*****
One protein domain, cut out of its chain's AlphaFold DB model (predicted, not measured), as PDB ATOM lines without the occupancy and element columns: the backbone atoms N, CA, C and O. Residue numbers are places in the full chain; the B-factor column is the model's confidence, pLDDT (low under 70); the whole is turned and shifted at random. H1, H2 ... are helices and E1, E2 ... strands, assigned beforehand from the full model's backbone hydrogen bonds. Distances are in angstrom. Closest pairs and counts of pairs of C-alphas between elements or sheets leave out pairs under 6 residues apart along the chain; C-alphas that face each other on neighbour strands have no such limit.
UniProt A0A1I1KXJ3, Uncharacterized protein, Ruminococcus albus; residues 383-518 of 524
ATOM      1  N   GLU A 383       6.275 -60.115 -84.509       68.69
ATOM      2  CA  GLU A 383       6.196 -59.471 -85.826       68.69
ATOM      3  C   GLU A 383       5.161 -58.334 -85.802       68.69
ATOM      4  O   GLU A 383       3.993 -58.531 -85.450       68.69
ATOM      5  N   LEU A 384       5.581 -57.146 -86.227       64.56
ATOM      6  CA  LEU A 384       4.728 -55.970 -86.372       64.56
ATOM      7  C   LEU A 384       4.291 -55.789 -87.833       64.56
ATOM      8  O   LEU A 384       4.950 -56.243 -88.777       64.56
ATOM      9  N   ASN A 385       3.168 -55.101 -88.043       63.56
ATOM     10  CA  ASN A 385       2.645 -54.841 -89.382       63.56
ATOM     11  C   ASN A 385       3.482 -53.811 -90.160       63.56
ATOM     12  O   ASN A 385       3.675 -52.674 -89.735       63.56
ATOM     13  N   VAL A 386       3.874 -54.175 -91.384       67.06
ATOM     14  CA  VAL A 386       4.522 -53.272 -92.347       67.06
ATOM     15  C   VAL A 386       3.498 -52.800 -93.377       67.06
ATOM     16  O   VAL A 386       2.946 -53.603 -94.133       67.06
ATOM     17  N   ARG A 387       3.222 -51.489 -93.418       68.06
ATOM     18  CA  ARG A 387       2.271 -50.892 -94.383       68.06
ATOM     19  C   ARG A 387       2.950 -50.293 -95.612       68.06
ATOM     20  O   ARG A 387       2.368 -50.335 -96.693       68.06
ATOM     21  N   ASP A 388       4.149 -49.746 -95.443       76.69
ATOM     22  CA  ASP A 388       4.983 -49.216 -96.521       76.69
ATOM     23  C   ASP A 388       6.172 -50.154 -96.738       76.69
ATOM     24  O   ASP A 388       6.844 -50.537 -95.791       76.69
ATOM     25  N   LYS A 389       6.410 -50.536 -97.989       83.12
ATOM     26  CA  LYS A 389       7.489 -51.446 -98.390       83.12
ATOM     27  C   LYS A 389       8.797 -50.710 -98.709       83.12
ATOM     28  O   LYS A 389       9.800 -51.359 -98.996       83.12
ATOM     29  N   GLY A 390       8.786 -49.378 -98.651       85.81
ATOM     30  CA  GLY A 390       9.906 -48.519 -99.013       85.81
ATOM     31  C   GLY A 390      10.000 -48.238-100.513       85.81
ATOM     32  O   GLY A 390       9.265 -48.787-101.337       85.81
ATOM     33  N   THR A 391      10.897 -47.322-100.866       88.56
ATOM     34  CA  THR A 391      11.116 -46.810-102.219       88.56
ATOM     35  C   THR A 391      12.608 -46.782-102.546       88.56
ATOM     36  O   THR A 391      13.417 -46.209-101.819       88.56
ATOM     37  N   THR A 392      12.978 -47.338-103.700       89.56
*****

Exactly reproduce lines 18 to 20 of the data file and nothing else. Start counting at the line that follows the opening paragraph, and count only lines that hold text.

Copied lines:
ATOM     17  N   ARG A 387       3.222 -51.489 -93.418       68.06
ATOM     18  CA  ARG A 387       2.271 -50.892 -94.383       68.06
ATOM     19  C   ARG A 387       2.950 -50.293 -95.612       68.06